A Comparison of Du Maurier's Story with Hitchcock's Film Version
In 1963, Universal Pictures released Alfred Hitchcock's The Birds to public and critical acclaim. Evan Hunter's screenplay loosely adapted Daphne du Maurier's short story, transplanting the location from the Cornish coast of England to the seaside town of Bodega Bay and changing a major thematic direction. In du Maurier's tale, the bird attacks and the characters' responses to them emerge as a political statement on the paranoid atmosphere that existed in Europe and America during the Cold War in the 1950s and 1960s. Hitchcock's version discarded this topical theme and opted instead for a portrait of the main character's psychosexual power struggle, heightened and redirected by the bird attacks. Both story and film, however, offer gripping portraits of humans struggling helplessly against the darker forces of nature.
In her review of Kiss Me Again, Stranger for the New York Herald Tribune Book Review, Sylvia Berkman complains that du Maurier's story is ‘‘marred by unresolved duality of intent.’’ She insists that the author's ‘‘turning of this material also into a political fable, with the overt references to control from Russia and aid from America … dissipates the full impact of a stark and terrifying tale.’’ Berkman, however, fails to note that by placing the story into a Cold War context, du Maurier increases the story's sense of isolation and doom. The bird attacks as an analogy for nuclear destruction compound the characters' fears of complete and inevitable destruction.
Du Maurier begins her political framework when, after the first bird attack, Nat visits the Triggs' farm to see if anyone there had had a similar experience. The Triggs and their hired hand Jim note that they have not been attacked and consider Nat's story to be either an exaggeration or a nightmare. Their inability to recognize impending danger from the skies reminds Nat of the air raids England suffered through during World War II which he had also endured. Many ignored the air raid sirens, failing to take appropriate precautions and seek shelter, and so were subsequently killed by German bombs. Du Maurier plants another reference to the bombing campaign when Nat later notes, as his family huddles in the kitchen during another attack, that the experience is just like being in an air raid shelter. The threat becomes intensified by the narrator's suggestion that during their attacks, several of the birds become suicide bombers, calling to mind the Japanese kamikaze fighters during World War II.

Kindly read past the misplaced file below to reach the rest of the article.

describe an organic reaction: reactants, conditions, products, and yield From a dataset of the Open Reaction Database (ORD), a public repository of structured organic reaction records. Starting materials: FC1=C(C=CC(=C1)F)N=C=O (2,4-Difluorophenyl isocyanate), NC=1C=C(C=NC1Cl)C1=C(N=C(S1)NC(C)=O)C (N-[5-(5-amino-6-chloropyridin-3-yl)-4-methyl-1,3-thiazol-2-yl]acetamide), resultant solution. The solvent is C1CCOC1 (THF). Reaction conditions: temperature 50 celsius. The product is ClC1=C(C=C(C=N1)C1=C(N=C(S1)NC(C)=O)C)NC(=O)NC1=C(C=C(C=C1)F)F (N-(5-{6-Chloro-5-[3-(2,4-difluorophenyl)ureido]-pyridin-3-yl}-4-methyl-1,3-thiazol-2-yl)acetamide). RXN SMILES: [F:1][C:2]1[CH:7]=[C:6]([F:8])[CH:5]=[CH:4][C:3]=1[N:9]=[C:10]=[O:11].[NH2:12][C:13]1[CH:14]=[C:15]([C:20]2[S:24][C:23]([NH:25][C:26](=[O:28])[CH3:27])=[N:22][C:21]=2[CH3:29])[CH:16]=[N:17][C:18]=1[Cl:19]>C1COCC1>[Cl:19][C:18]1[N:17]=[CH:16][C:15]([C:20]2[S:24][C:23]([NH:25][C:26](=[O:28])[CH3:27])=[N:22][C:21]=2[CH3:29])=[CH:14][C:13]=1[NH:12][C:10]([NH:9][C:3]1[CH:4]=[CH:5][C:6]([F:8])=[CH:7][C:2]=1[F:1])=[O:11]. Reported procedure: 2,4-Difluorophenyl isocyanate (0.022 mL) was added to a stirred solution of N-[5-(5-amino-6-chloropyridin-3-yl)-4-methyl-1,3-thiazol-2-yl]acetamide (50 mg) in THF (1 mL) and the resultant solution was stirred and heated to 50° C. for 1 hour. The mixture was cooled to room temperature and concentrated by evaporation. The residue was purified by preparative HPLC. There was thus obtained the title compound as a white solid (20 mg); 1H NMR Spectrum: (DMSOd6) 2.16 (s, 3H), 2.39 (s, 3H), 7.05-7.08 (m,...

The memory of his past experiences during World War II coupled with the political realities of the present magnify Nat's terror as a new threat comes from the sky. Cold War fears of communist invasion emerge in the story when, after several people have been attacked, many insist that the Russians have poisoned the birds, prompting their bloodthirsty behavior. The BBC's declaration of a national emergency before all communication is cut off increases the sense of inevitable destruction. Richard Kelly, in his article on du Maurier for Twayne's English Authors Series Online, concludes that the Hocken family ‘‘becomes a microcosm of an apparent worldwide disaster, and the conclusion of the story clearly suggests that the birds will destroy all the people on earth.’’
Deciding that du Maurier's short story could not be expanded into a feature length film, Alfred Hitchcock added a new plot line, that of the romantic relationship between the film's two main characters, rich socialite Melanie Daniels (played by Tippi Hedren) and lawyer Mitch Brenner (played by Rod Taylor). The action begins when Melanie drives to Mitch's home in Bodega Bay and she becomes embroiled in a battle of wills and wits not only with Mitch, but also with his mother, with whom he lives, and his ex-girlfriend. These antagonistic relationships are dramatically altered by the bird attacks, which are quite similar in design and intensity to those in the short story.
At the beginning of the...
(The entire section is 9,103 words.)